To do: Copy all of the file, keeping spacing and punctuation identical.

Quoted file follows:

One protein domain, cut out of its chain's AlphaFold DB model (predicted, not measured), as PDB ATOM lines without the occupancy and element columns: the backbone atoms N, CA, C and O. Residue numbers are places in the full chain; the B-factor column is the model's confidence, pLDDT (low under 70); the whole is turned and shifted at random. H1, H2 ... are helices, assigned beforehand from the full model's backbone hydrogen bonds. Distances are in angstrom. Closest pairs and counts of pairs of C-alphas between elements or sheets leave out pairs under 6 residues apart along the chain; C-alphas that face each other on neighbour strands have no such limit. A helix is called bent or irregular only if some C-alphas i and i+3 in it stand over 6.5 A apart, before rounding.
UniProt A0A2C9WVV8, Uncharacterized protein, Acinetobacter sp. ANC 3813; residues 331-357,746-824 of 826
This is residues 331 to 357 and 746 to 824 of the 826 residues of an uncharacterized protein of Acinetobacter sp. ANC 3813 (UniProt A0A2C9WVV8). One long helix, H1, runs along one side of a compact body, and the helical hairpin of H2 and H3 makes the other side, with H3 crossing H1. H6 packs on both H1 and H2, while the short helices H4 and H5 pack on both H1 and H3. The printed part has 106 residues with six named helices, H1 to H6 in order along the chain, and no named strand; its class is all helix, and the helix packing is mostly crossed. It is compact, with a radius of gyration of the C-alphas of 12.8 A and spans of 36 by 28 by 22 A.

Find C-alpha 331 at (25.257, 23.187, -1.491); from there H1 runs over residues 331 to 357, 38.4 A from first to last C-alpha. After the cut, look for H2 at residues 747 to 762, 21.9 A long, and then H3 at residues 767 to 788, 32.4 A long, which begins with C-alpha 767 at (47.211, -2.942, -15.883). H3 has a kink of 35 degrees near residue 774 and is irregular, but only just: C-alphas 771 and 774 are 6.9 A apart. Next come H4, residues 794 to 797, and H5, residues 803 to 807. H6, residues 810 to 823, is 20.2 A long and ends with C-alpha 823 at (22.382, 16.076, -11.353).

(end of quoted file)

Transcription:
One protein domain, cut out of its chain's AlphaFold DB model (predicted, not measured), as PDB ATOM lines without the occupancy and element columns: the backbone atoms N, CA, C and O. Residue numbers are places in the full chain; the B-factor column is the model's confidence, pLDDT (low under 70); the whole is turned and shifted at random. H1, H2 ... are helices, assigned beforehand from the full model's backbone hydrogen bonds. Distances are in angstrom. Closest pairs and counts of pairs of C-alphas between elements or sheets leave out pairs under 6 residues apart along the chain; C-alphas that face each other on neighbour strands have no such limit. A helix is called bent or irregular only if some C-alphas i and i+3 in it stand over 6.5 A apart, before rounding.
UniProt A0A2C9WVV8, Uncharacterized protein, Acinetobacter sp. ANC 3813; residues 331-357,746-824 of 826
This is residues 331 to 357 and 746 to 824 of the 826 residues of an uncharacterized protein of Acinetobacter sp. ANC 3813 (UniProt A0A2C9WVV8). One long helix, H1, runs along one side of a compact body, and the helical hairpin of H2 and H3 makes the other side, with H3 crossing H1. H6 packs on both H1 and H2, while the short helices H4 and H5 pack on both H1 and H3. The printed part has 106 residues with six named helices, H1 to H6 in order along the chain, and no named strand; its class is all helix, and the helix packing is mostly crossed. It is compact, with a radius of gyration of the C-alphas of 12.8 A and spans of 36 by 28 by 22 A.

Find C-alpha 331 at (25.257, 23.187, -1.491); from there H1 runs over residues 331 to 357, 38.4 A from first to last C-alpha. After the cut, look for H2 at residues 747 to 762, 21.9 A long, and then H3 at residues 767 to 788, 32.4 A long, which begins with C-alpha 767 at (47.211, -2.942, -15.883). H3 has a kink of 35 degrees near residue 774 and is irregular, but only just: C-alphas 771 and 774 are 6.9 A apart. Next come H4, residues 794 to 797, and H5, residues 803 to 807. H6, residues 810 to 823, is 20.2 A long and ends with C-alpha 823 at (22.382, 16.076, -11.353).